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Collaborate & Listen

With schools everywhere adopting virtual and hybrid learning, the empty library may cause outsiders to assume that our school libraries are non-essential. However, we are much more than just a physical building. One of our superpowers is collaboration, and a physical building is not needed to do this. Research has shown time and again how a school library program can bolster a school’s overall student achievement when librarian and teacher collaborate as partners. Here are a few ways to kickstart that collaboration. 

Early successes: Quick wins

Creating a menu of library services can help teachers visualize what a successful partnership can look like. Teachers especially must be able to see immediate benefits of partnership (even though benefits are immediate and long-term). For this reason, library service menus need to be directly based on what can be beneficial for teachers and examples of services apply directly to standards that the teachers are accountable for in their curriculum. Remember that it is scary for many to try new things, and teachers are feeling overwhelmed at the idea of adding “one more thing.” From the beginning, we need to show how collaborating can ease teachers’ loads and cause student learning to blossom to greater levels. 

Attend grade level and content level meetings. Get to know your teachers and their curriculum. Show them that you are a team player. Attend their weekly virtual (or in-person) meetings. Afterwards, email the department head thanking them for the opportunity to be a part of the team and include specific ways you could help their department (resources you can provide or services like a virtual drop-in the virtual classroom to show students how to access resources, etc.)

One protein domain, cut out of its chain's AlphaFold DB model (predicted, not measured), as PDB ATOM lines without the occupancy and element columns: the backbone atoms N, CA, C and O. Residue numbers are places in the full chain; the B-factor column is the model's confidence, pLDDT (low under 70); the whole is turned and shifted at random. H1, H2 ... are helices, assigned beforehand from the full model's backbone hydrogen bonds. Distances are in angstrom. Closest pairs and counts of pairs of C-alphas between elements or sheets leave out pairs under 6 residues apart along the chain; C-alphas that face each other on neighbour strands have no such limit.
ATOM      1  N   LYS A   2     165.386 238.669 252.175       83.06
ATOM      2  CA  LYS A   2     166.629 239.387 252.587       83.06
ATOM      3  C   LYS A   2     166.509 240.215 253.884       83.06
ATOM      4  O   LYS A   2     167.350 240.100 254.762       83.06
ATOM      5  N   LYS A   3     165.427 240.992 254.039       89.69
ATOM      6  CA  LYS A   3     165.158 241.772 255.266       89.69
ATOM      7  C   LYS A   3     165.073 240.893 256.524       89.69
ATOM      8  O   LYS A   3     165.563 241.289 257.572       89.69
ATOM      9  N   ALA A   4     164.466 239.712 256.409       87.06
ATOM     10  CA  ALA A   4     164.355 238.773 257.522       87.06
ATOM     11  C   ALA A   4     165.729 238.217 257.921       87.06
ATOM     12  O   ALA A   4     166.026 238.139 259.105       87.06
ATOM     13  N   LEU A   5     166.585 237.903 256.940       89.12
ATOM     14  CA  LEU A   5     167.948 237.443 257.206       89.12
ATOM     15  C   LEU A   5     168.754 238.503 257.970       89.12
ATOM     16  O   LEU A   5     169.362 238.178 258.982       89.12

Join Leadership Teams. Help make the library programs be integrated with the school’s culture and mission. Do this by being a part of what shapes your school’s ethos. For example, if your school is a STEM school, perhaps include in the weekly school newsletter a weekly spotlight on a STEM book and a simple Makerspace activity that can be completed at home with everyday materials.

Be proactive: Change perceptions. The first step is changing perceptions on what the role of a school librarian is and what an effective library program has to offer its school community. Admin and teachers need to see us as partners and how a partnership can benefit student learning. Be proactive and reach out first. It is a delicate balance between offering help and pestering. This is why attending meetings and being a fly on the wall is important. Develop those relationships. Let’s get collaborating!

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Email: info@glma-inc.org

Address: P.O. Box 148

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